Only six months later, in March 2008, the Portuguese Paulo Duarte was presented as the successor. He got a two-year contract and brought a support team with him from Portugal. His first game, a test match in Portugal against Cape Verde, was lost 0-1, but he was able to lead the team partly with success through the combined qualification for the AM and World Cup 2010 . Participation in the World Cup was narrowly missed because of two defeats against Ivory Coast, but participation in the continental tournament in Angola was secured. There the team played only two games after Togo's withdrawal and remained goalless against Ghana and the Ivory Coast with one point won.

2010 until today

Qualifier against Gambia 2010
The French-German Gernot Rohr was briefly coach of Burkina Faso in 2015
National coach for the second time since the beginning of 2016: Paulo Duarte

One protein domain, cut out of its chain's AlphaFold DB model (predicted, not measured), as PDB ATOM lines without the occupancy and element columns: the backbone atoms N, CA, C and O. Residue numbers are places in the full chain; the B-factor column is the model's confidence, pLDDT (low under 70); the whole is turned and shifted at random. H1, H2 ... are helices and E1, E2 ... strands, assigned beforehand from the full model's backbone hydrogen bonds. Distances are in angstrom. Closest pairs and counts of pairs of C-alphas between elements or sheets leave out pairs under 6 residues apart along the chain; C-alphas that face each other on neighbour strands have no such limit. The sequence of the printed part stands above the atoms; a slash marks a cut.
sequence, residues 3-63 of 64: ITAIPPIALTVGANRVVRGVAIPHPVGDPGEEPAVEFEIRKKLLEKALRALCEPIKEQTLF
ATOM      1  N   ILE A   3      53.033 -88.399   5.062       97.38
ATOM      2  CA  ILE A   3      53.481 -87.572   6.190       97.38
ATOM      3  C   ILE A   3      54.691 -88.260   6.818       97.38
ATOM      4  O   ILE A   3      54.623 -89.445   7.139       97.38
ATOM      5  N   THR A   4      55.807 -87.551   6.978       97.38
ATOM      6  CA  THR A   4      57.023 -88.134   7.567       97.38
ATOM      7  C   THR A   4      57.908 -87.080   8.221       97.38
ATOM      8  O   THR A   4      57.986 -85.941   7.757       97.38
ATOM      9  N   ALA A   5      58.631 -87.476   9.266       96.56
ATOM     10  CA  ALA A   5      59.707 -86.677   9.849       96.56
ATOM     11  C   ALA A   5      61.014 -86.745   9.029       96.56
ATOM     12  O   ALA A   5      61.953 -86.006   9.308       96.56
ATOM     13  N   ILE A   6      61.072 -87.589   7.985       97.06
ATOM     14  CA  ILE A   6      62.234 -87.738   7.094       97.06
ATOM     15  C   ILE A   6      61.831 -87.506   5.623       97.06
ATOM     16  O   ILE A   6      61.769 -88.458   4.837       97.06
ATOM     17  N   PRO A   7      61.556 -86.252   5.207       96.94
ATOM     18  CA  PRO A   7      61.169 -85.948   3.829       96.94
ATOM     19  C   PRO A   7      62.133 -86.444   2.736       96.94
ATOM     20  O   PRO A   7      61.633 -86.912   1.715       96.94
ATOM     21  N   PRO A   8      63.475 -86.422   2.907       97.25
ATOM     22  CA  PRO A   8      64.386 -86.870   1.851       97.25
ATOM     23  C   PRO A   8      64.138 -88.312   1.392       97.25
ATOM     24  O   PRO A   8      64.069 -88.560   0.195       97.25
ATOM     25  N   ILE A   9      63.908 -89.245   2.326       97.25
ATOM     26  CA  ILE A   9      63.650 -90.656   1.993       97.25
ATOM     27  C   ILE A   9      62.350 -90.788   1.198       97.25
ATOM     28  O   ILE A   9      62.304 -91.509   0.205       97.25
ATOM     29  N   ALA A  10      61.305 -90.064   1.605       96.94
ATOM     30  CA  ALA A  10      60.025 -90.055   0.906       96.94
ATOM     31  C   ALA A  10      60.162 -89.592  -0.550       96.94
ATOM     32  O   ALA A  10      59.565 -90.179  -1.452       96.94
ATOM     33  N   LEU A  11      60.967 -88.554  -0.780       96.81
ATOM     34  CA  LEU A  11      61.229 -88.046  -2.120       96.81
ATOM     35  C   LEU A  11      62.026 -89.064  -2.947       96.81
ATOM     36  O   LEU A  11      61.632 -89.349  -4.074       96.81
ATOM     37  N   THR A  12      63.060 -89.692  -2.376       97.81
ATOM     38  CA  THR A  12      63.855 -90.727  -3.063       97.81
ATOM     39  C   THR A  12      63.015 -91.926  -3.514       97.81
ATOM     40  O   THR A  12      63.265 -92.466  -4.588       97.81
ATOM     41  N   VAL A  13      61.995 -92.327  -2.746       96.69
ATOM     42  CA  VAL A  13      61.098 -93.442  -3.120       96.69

The friendly matches played in France were the first since the Africa Cup of Nations in January and served as preparation for the qualifying match against Gambia for 2012 in Gabon and Equatorial Guinea . The 3-1 win was followed by two more test encounters in Europe, followed by 4-0 and 4-1 wins against Namibia, which brought the Étalons closer to qualifying. Only after the International Court of Justice for Sports rejected an objection from the Namibian Association NFA on January 10, 2012 , participation in the tournament was finally secured. Namibia had questioned the eligibility of Cameroon- born Hervé Zengué to play in the qualifying matches. For the first game of the 2011/12 season, the team flew to Johannesburg for a test match at the invitation of the South African association SAFA . The Burkins were clearly weakened, however, as numerous foreign professionals from Europe decided not to travel and players working in Burkina Faso had not received visas in time. After the 3-0 defeat, the South African media demanded a partial repayment of the money paid to the FBF, whereas Paulo Duarte saw a deliberate attempt on the South African side by beating a weakened Burkina Faso (at that time number 4 of the African countries of the FIFA World ranking) to advance in the world ranking. The friendly against Equatorial Guinea on September 3, 2011 - the Etalons' first game against the co-host of the 2012 African Cup of Nations - was the national team's first game in Bobo-Dioulasso since 2001. The year ended with two friendly matches in France, which were part of the preparation for the Africa Cup of Nations in January 2012. In preliminary group B, Burkina Faso met Angola (1: 2), Ivory Coast (0: 2) and Sudan (1: 2) and were eliminated without a point. Despite being sacked by the association, Duarte was back on the bench in the following friendly against Morocco. Duarte argued that his contract was still valid until March 31, 2012 and thus only had to determine the new leadership of the association to be elected on March 10, 2012 about his activities.